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FAQ’s: Dry Needling

What is dry needling?

Dry needling is a modality used by physical therapists, athletic trainers, chiropractors, or physicians to decrease tension in muscle tissues. A needle is inserted in specific spots on the desired muscle. Typically, the target is an area of tight, irritated tissue called a trigger point. A twitch response is often desired to help change how the muscle and nerve interact to decrease that tension. This can happen in a couple of different ways. The first way is to use a “piston” technique. In this technique, the practitioner moves the needle in and out of the skin repeatedly, slightly altering the angle of entry each time. This allows the needle to hit different parts of the muscle, looking for a twitch. The other way to do it is to use electrical stimulation. In this method, a current passes between a needle and a conductor or between 2 needles. This creates a repeated pulsation of the muscles. Frequently you can see the rhythm of the pulsation change (to a more consistent pattern) during treatment as the tissue’s resistance to the current decreases.

Is it acupuncture?

No. While the needles are the exact same ones used by an acupuncturist, they are used for very different purposes. I compare it to a physicist and an accountant both using a calculator. Both have the same tool in their hand but are trying to accomplish very different things. Acupuncture is more based on Eastern medicine, while dry needling is Western medicine. In dry needling, we are eliciting a change in muscle tissue, which is not the goal of acupuncture.

Is there some type of medicine involved?

Nope. That’s why it’s called “dry” needling. No medicine is injected by the needle.

Does this really work?

Yes! It’s an incredibly effective tool. It’s very powerful in creating a fast response that lets you move more easily. It’s great at reducing pain. Until a few years ago, the research on this technique was somewhat inconclusive, but over the past few years, researchers have done more thorough research on the topic and have found more conclusive evidence that it does really help. Anecdotally, I have had marvelous results from treating appropriate patients with dry needling. I wish I had become certified in dry needling much sooner than I actually did.

Does it hurt?

Dry needling feels very different than most needles. The needles are incredibly thin, which allows for minimal tissue damage on entry. When you think about how a needle feels when you get a flu shot or blood drawn, for example, they are using much larger needles, so it often feels a little bit sharp during the procedure. If you feel a sharp pain during dry needling, you should let your provider know, because that isn’t the goal. Your provider should remove the needle and try a different spot that doesn’t get sharp pain. The expected feeling is an achiness or crampiness while the needle is in.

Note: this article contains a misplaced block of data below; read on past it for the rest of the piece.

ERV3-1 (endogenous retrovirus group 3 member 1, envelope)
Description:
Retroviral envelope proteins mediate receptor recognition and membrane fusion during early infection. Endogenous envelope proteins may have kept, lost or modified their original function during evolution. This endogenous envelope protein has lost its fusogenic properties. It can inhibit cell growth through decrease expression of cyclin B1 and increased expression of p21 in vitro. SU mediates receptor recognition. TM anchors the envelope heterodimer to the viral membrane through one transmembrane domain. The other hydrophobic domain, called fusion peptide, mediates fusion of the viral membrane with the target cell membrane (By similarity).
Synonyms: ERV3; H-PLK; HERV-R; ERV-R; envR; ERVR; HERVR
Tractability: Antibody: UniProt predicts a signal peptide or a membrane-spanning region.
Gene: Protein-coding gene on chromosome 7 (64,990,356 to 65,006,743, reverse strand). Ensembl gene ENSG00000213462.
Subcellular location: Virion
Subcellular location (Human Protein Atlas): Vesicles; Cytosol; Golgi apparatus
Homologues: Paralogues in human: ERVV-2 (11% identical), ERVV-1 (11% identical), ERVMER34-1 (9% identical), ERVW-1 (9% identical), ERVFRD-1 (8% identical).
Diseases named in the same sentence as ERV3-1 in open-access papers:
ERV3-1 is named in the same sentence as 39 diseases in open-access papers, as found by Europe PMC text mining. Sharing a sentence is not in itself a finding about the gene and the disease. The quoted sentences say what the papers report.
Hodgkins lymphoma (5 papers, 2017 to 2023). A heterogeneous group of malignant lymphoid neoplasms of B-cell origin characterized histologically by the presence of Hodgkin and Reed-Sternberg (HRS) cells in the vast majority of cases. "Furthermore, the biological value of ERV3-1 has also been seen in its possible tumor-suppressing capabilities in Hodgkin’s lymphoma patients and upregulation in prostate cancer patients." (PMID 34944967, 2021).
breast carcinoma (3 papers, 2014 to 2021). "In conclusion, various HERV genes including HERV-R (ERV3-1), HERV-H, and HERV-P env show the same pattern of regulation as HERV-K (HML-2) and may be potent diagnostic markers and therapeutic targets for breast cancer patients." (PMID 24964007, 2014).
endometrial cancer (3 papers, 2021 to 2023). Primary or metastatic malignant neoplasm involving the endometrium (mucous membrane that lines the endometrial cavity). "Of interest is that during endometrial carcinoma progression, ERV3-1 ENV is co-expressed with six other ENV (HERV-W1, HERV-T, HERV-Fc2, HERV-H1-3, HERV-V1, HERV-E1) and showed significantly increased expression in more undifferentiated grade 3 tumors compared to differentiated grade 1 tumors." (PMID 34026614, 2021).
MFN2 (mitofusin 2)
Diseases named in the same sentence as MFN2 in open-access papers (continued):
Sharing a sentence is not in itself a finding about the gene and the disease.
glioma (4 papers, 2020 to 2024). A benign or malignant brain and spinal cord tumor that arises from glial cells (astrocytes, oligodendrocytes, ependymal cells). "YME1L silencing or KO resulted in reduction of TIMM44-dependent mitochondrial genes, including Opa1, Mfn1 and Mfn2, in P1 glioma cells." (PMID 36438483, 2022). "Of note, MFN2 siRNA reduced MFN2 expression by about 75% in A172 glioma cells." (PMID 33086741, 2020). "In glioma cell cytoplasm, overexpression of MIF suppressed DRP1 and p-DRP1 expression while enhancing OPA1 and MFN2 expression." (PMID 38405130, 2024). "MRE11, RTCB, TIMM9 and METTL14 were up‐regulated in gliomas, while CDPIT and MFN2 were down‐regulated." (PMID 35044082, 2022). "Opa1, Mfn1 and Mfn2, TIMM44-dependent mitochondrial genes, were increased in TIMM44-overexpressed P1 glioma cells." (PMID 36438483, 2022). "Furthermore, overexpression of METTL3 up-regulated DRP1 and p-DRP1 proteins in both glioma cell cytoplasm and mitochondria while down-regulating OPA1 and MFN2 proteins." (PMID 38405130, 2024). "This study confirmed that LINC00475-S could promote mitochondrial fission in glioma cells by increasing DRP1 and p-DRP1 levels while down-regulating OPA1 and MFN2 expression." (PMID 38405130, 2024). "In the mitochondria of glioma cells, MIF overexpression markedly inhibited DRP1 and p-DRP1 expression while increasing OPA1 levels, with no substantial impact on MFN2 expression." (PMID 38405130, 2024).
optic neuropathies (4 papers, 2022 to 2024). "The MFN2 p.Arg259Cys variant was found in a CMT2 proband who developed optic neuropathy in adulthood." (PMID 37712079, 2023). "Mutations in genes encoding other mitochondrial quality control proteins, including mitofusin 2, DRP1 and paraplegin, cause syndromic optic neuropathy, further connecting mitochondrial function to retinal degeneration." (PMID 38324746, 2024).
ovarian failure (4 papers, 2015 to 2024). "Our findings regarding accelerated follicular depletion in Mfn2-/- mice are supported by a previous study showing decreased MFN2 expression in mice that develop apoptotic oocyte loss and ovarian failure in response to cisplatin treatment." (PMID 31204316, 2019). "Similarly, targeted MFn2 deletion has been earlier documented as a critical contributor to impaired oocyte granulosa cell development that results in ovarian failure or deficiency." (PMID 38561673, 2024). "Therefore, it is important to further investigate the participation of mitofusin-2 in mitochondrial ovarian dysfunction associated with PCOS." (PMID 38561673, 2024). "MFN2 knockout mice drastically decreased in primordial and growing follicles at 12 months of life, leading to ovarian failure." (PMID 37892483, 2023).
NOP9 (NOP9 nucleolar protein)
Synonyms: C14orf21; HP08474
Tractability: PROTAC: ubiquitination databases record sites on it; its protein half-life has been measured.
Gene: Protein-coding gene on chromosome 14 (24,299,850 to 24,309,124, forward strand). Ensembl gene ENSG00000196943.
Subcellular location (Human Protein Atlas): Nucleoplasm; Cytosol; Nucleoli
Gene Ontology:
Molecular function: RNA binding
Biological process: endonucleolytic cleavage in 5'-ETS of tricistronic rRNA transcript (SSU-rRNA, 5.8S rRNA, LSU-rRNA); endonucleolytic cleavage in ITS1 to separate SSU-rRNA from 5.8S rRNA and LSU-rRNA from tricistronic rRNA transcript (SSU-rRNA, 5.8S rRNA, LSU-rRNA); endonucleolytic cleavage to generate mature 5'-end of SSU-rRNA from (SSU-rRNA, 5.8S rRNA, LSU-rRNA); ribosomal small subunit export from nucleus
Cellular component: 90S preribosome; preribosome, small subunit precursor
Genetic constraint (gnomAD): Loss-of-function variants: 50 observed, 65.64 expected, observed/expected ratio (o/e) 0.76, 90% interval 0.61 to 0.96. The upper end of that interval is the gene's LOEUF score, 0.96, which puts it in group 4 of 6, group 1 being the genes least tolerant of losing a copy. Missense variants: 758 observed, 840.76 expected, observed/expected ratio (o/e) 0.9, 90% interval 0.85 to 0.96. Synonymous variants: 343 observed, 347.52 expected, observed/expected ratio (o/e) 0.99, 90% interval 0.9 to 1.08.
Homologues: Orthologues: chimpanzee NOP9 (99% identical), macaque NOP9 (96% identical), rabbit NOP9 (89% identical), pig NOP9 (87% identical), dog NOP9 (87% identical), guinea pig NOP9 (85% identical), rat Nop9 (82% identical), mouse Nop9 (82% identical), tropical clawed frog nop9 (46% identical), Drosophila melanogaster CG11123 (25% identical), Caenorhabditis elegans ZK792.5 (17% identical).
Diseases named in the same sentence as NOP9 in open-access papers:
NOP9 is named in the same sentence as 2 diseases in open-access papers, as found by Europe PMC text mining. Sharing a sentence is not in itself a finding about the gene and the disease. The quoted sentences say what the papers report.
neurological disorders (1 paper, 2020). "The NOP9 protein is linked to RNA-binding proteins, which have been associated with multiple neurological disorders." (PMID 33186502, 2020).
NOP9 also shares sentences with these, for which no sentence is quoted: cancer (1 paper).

Is dry needling a miracle cure?

No. Dry needling is a tool that’s just a piece of the puzzle. I meet some people that are addicted to the relief they get from dry needling, and they tend to think that’s the only thing that will help them. While it may actually help them, there’s ALWAYS something else that needs to be done. For example, we always want to follow up a dry needling session with some type of movement. It may be as simple as some active stretching or balance training. Once your body has achieved a greater ability to move, you want your body to become assimilated to that feeling of being able to move more freely.

Is dry needling for everybody?

Mostly yes, but there are some situations where we need to step back and assess if it’s the right option. Pregnancy, bleeding disorders, certain medications, fear of needles, and a few other scenarios are precautions to dry needling, but we still may be able to proceed. Immediately following surgery, we aren’t going to use dry needling either. We need the tissue to heal a little more before trying it. The electrical stimulation portion of dry needling won’t be done if a person has an electrical implant in their body, such as a pacemaker.

What are some potential drawbacks to dry needling?

There aren’t many. The biggest thing your provider has been trained in is avoiding certain landmarks and internal organs of your body. They will be very aware of these during the procedure. Major events during dry needling are very, very rare. Occasionally, someone may feel a little nauseous or lightheaded from needling. The most common negative side effects of dry needling are bruising and muscle soreness.

Who do I talk to about dry needling?

As mentioned before, physical therapists, athletic trainers, physicians, and chiros are a few professions that are eligible to become dry needling certified, dependent upon the state. These are all great resources. Not all of them will be certified to do this, however. At Backcountry Physical Therapy, our doctor is certified to do level 1 dry needling, which handles most of your needs. If you would like to learn more about dry needling, feel free to contact the office by sending an email to or calling 719-285-9670.

a man standing with his arms crossed in front of him.

Dr. Scott Runyon

Backcountry Physical Therapy

We Help Mountain Athletes Not Only Recover From Injuries, But Build Them Back Stronger Than They Were Before, So That Injuries Are Less Likely To Happen Again!